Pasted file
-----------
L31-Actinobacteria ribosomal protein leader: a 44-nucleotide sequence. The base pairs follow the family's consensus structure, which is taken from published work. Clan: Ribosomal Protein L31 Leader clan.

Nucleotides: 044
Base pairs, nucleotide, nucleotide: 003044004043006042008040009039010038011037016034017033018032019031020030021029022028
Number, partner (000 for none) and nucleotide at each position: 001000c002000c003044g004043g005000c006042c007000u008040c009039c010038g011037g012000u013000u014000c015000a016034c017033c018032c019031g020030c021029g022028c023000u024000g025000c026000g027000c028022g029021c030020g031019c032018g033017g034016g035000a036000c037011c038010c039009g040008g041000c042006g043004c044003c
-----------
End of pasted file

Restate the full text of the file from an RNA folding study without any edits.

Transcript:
L31-Actinobacteria ribosomal protein leader: a 44-nucleotide sequence. The base pairs follow the family's consensus structure, which is taken from published work. Clan: Ribosomal Protein L31 Leader clan.

Nucleotides: 044
Base pairs, nucleotide, nucleotide: 003044004043006042008040009039010038011037016034017033018032019031020030021029022028
Number, partner (000 for none) and nucleotide at each position: 001000c002000c003044g004043g005000c006042c007000u008040c009039c010038g011037g012000u013000u014000c015000a016034c017033c018032c019031g020030c021029g022028c023000u024000g025000c026000g027000c028022g029021c030020g031019c032018g033017g034016g035000a036000c037011c038010c039009g040008g041000c042006g043004c044003c